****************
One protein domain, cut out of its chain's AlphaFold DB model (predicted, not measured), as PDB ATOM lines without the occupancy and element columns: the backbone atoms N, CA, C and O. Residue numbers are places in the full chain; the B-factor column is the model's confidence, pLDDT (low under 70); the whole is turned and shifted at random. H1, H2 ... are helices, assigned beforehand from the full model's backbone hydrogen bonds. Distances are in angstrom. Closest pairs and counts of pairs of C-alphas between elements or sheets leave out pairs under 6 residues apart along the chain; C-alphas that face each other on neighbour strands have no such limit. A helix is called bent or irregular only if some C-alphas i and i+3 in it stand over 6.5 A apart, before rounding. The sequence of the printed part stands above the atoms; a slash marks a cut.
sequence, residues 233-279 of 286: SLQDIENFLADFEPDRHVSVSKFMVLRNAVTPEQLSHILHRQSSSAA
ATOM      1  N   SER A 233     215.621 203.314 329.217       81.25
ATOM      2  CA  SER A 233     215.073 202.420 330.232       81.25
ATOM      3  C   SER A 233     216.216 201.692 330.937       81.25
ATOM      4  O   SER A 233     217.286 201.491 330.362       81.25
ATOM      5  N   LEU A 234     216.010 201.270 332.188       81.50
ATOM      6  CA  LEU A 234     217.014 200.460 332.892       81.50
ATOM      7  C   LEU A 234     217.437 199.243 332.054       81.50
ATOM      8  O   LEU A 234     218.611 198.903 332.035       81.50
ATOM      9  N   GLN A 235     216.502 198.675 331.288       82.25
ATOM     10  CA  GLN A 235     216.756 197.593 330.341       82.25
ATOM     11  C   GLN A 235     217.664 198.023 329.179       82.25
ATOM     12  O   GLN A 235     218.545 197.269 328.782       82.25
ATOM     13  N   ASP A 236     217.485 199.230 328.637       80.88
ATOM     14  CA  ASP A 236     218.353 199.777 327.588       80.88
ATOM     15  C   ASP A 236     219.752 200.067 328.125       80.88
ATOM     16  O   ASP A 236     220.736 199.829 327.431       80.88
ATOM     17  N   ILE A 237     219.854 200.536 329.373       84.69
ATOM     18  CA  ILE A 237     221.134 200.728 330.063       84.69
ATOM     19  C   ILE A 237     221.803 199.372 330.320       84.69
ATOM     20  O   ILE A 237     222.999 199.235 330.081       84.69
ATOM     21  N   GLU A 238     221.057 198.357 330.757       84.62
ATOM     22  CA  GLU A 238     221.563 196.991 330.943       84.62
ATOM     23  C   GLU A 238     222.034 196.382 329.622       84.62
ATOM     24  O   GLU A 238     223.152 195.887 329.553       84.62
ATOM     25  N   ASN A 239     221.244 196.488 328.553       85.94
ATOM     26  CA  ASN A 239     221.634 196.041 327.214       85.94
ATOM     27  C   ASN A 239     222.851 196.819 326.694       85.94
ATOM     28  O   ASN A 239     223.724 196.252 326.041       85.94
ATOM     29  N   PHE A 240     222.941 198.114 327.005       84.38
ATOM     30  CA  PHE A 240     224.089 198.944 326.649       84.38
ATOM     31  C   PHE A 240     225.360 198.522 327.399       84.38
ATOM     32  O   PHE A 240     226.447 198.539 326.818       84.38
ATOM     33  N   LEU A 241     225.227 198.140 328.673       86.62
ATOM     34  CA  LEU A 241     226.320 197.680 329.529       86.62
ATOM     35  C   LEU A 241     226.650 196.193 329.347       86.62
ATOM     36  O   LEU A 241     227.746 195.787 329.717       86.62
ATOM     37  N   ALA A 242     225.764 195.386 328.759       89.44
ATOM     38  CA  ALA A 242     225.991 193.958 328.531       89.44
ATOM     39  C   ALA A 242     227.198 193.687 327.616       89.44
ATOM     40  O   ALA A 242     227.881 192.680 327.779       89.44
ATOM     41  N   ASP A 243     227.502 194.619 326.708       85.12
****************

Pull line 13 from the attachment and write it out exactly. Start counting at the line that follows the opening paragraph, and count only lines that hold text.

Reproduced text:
ATOM     12  O   GLN A 235     218.545 197.269 328.782       82.25